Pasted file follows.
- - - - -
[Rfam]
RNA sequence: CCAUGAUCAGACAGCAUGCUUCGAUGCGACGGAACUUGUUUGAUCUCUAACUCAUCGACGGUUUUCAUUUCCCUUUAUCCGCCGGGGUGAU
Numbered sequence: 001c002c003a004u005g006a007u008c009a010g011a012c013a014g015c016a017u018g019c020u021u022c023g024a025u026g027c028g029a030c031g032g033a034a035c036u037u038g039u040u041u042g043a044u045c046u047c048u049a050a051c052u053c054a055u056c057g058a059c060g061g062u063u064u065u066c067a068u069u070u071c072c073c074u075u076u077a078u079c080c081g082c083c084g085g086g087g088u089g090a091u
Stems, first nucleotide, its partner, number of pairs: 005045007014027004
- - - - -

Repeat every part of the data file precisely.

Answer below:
[Rfam]
RNA sequence: CCAUGAUCAGACAGCAUGCUUCGAUGCGACGGAACUUGUUUGAUCUCUAACUCAUCGACGGUUUUCAUUUCCCUUUAUCCGCCGGGGUGAU
Numbered sequence: 001c002c003a004u005g006a007u008c009a010g011a012c013a014g015c016a017u018g019c020u021u022c023g024a025u026g027c028g029a030c031g032g033a034a035c036u037u038g039u040u041u042g043a044u045c046u047c048u049a050a051c052u053c054a055u056c057g058a059c060g061g062u063u064u065u066c067a068u069u070u071c072c073c074u075u076u077a078u079c080c081g082c083c084g085g086g087g088u089g090a091u
Stems, first nucleotide, its partner, number of pairs: 005045007014027004